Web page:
What’s your low-code/no-code philosophy?
Are you relying upon a single vendor’s wares? Maybe you’re all in on Microsoft, Salesforce, SAP, or Oracle.
If not, then you’re probably mixing and matching. That is, you rely upon a combination of tools from popular LC/NC vendors. Perhaps you’re using:
- n8n, Zapier, or Make to automate manual tasks. (Smart move, BTW.)
- Airtable to create and manage databases.
- Bubble to build apps and websites.
- Notion or Coda to create rich documents and wikis.
As I write in Low-Code/No-Code, plenty of organizations deliberately or inadvertently go this route. For whatever reason, they put their eggs in different baskets.
The Folly of the Perfect Approach
As with anything, each approach inheres different advantages and disadvantages. For example, say that you have adopted the best-of-breed philosophy. As a result, you’ll most likely be able to access new tools, features, and integrations much faster (Big companies tend to innovate and release features faster than their smaller brethren. Case in point: Slack had long provided private channels before Microsoft Teams added the feature.)
What if you could track all of your changes in one place?
On the flip side, though, you’ll have to keep track of who’s doing what in each tool—or at least you should. If that process seems a bit cumbersome, trust your instincts. (Tool overload is a massive problem.) More specifically, lacking a central audit log or dashboard to track changes across a number of different low-code/no-code tools can pose all sorts of compatibility and security risks. In the event of an issue, you may need to spend precious time playing detective. Who did what, where, and when? The answers may not be obvious, especially with employee turnover so high.
But what if you could track all of your changes in one place?
As it turns out, you now can. ncScale’s slick new Observability tool provides this convenient and much-needed functionality. Here’s a simple screenshot that shows all of the changes from different LC/NC tools in a single place:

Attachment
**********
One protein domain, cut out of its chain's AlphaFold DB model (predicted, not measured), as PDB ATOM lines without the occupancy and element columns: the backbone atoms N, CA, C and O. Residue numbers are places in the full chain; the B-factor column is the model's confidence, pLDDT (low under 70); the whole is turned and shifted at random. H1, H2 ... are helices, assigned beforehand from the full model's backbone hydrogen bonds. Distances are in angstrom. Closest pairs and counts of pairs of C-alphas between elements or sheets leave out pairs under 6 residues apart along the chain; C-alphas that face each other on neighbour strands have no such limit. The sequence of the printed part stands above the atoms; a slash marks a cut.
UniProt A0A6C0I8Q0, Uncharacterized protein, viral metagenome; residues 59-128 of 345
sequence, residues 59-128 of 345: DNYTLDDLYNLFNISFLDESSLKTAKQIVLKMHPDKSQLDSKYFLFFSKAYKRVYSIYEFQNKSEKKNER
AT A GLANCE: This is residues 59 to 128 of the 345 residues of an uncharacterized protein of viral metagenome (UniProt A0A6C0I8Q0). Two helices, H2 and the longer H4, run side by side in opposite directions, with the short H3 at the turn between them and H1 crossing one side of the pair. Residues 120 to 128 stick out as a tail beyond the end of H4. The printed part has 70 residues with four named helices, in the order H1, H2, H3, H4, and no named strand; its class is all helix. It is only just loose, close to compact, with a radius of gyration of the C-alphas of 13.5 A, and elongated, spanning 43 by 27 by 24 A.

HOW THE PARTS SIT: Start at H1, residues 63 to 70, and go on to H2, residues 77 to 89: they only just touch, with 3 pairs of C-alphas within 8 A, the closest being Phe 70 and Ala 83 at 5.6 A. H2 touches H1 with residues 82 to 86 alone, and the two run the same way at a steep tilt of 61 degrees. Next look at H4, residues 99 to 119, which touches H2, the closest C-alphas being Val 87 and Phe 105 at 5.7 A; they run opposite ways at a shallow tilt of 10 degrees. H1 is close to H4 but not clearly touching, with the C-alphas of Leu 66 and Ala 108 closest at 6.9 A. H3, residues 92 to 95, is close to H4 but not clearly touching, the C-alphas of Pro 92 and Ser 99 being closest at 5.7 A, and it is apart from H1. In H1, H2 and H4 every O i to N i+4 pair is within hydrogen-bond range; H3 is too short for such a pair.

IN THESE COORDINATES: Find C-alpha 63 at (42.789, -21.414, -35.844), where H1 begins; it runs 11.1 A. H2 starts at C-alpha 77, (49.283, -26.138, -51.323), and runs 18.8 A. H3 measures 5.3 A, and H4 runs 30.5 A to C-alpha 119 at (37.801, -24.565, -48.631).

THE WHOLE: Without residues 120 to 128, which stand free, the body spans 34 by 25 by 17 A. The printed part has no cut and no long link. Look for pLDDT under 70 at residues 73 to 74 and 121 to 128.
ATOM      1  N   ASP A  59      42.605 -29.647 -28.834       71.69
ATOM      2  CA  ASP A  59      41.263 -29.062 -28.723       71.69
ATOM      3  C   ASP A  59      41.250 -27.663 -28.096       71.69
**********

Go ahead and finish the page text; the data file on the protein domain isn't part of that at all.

Note how you can see user activities from all of these apps in a single place. Users can easily sort and filter—no matter who made a change, when, and where.
Could a citizen developer view all of these activities in their native apps? Of course, but doing so is time-consuming and generally inefficient. In other words, the very things that LC/NC tools can minimize or even eliminate. (Teresa Cintra of ncScale and I talked about this topic on my pod.)
Being able to view all changes in a single place also mitigates FOBE: the fear of breaking everything.
I have seen this movie many times throughout my career. In 2006, for example, I worked on a consulting gig for a large hospital upgrading its ERP system. An in-house IT guy had for years refused to upgrade his 1997 Access database because he didn’t want to risk breaking it.
Was it an understandable concern? Absolutely, but chronic delaying the inevitable is not a viable long-term strategy. Eventually, all vendors decommission software. (Yes, even Microsoft eventually pulled the plug on Windows XP.)
Simon Says: Think cohesively about your LC/NC apps.
Foolish are the souls who keep all of their critical system documentation in their inboxes, local Microsoft Word docs, and the like. Wikis are far better homes for this information. By the same token, it’s high time for a more cohesive approach to no- and low-code development and change management.